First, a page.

Centre for Policy on Ageing


Hospital discharge of frail elderly people
 — social and ethical considerations in the discharge decision-making process
Author(s)Ruth Chadwick, Jill Russell
Journal titleAgeing and Society, vol 9, part 3, September 1989
Pagespp 277 - 295
KeywordsHospital services ; Discharge.
AnnotationUsing contributions from moral philosophy and sociology, this paper explores the decisions confronting care professionals when discharging frail eldelry people from hospital. It is based on research into hospital discharge in South Glamorgan that has illuminated the nature of professional decision-making in multi-disciplinary ward meetings. Two key dilemmas are identified and examined in detail: first, the dilemma of discharging people who, whilst thought by professionals to be incapable of looking after themselves and therefore 'at risk', nevertheless want to go home, and secondly, the dilemma of finding residential care for those who are defined as being 'partly sick and partly well'. Whilst the principle of autonomy may be used to support individual choice, it may also be interpreted as encouraging self-reliance, and as a way of denying a collective responsibility to elderly people's care needs. The dilemma of institutional care for the 'partly sick partly well' is found to be a persisting problem, fraught with conceptual ambiguities and resource-boundary negotiations between medical and social care. An examination of both dilemmas serves to highlight the role of political ideology in discharge decision-making. (KJ).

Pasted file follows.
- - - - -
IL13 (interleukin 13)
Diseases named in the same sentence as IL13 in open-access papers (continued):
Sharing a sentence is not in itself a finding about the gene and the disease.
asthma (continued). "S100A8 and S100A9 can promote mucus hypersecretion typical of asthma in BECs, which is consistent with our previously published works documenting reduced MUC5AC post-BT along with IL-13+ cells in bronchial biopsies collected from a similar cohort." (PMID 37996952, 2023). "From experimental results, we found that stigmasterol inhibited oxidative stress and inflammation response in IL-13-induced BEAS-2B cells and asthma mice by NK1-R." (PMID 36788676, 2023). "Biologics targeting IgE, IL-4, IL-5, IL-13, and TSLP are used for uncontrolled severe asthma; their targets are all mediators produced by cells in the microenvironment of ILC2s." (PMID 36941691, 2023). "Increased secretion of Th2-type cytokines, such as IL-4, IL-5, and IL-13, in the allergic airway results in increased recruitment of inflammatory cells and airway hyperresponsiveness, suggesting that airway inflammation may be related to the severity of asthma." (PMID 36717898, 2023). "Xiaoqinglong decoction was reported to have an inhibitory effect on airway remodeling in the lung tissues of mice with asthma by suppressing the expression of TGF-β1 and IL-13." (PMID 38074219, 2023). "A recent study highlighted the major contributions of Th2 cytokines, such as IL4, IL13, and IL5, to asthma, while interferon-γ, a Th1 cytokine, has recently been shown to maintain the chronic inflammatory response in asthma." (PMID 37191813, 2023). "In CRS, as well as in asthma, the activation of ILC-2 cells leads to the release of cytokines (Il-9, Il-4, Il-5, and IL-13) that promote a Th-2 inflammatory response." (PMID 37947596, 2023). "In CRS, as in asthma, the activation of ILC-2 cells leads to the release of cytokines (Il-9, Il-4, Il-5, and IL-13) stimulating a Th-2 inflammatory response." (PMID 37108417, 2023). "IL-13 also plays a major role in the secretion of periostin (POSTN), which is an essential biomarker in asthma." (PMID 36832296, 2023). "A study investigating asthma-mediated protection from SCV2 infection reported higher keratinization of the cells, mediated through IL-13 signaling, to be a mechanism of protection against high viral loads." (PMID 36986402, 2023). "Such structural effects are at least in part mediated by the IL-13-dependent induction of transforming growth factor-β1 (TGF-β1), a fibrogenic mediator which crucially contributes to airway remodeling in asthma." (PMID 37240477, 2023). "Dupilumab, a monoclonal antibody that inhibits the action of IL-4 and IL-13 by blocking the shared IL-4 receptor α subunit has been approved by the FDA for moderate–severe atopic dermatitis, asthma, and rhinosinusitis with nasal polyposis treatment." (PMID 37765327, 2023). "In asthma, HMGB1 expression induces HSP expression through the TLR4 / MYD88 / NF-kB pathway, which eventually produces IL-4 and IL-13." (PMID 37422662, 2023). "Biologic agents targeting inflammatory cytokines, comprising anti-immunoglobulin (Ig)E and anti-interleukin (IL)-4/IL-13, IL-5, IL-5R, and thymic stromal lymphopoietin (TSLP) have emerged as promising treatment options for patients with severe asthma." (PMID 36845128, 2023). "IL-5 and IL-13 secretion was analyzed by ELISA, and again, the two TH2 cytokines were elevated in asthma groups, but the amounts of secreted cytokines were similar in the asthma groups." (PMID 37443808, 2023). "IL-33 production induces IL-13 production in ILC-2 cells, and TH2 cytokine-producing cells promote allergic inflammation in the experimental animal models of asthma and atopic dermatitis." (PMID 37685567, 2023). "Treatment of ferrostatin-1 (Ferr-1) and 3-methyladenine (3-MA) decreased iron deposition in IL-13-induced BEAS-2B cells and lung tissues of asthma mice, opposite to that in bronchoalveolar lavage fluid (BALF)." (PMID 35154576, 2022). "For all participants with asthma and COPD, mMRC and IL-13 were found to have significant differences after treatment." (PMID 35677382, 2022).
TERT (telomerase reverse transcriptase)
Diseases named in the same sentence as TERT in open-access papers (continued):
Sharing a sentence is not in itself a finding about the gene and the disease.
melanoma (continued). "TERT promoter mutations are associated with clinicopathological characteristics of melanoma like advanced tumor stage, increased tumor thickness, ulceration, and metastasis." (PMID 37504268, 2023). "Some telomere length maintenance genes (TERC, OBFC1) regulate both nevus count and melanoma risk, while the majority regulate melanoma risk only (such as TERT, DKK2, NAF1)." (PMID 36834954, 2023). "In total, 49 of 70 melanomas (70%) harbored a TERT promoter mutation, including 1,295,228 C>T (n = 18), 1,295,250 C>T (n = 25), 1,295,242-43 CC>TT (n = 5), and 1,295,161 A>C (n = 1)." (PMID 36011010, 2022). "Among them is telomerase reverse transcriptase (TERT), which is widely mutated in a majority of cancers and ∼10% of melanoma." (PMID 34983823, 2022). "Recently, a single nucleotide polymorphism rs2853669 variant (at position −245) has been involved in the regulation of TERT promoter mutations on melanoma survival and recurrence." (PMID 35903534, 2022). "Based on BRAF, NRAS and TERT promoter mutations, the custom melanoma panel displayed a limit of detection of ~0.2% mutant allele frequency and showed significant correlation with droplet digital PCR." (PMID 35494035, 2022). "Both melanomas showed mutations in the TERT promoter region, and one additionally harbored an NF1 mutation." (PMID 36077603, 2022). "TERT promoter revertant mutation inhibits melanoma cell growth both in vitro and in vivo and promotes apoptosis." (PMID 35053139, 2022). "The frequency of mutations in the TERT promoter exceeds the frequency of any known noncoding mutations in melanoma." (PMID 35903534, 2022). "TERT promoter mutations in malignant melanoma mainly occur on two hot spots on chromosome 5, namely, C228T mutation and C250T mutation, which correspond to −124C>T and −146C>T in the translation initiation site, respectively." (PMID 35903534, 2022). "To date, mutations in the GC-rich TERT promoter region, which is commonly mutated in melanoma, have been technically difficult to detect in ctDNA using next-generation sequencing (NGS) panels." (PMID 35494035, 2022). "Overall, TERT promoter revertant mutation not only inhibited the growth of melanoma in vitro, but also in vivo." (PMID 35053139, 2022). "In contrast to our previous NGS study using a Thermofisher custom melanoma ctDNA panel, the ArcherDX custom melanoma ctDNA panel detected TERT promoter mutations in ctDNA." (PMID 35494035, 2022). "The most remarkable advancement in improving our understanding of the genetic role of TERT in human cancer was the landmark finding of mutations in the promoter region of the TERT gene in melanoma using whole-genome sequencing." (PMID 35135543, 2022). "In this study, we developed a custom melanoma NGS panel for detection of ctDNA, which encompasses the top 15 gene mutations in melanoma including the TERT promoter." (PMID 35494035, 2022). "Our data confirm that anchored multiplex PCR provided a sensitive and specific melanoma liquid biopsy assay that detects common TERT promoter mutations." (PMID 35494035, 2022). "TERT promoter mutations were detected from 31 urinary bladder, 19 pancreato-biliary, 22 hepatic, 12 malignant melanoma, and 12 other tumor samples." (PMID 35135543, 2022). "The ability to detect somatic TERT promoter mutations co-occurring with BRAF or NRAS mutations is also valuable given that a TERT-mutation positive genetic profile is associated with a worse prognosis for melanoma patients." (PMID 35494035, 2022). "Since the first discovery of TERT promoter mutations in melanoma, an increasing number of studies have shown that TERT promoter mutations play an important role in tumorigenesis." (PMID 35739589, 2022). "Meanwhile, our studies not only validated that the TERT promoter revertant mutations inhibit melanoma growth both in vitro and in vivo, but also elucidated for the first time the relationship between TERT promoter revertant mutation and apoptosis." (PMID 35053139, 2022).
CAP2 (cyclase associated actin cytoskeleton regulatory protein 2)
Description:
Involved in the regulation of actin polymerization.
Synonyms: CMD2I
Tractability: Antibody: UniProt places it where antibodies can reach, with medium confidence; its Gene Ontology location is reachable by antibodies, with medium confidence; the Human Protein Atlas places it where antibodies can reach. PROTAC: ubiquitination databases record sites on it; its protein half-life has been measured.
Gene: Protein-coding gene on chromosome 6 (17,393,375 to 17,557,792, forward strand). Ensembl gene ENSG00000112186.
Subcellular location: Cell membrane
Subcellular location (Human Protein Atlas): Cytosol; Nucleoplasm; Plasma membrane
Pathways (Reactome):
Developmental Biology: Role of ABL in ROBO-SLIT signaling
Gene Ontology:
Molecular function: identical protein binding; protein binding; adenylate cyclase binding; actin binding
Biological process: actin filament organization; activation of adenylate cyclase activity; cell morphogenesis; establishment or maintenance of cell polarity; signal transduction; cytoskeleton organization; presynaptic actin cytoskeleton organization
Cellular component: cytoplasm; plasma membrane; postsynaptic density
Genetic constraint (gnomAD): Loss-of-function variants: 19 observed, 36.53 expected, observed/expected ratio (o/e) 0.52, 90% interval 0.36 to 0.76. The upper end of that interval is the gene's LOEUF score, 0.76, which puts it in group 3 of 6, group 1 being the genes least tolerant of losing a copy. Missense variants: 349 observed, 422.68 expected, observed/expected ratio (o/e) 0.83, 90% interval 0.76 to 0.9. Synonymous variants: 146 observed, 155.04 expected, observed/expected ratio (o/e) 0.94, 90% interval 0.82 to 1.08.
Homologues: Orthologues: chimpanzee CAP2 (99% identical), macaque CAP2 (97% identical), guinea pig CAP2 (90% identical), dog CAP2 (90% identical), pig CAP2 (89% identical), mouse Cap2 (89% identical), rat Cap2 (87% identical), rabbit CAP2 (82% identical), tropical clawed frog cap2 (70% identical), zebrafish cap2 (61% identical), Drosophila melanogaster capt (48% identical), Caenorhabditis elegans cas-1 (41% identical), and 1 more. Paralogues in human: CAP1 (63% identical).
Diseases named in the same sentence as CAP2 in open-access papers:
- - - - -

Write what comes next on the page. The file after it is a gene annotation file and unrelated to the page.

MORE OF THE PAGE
Accession NumberCPA-891212033 A
ClassmarkLD: QKJ

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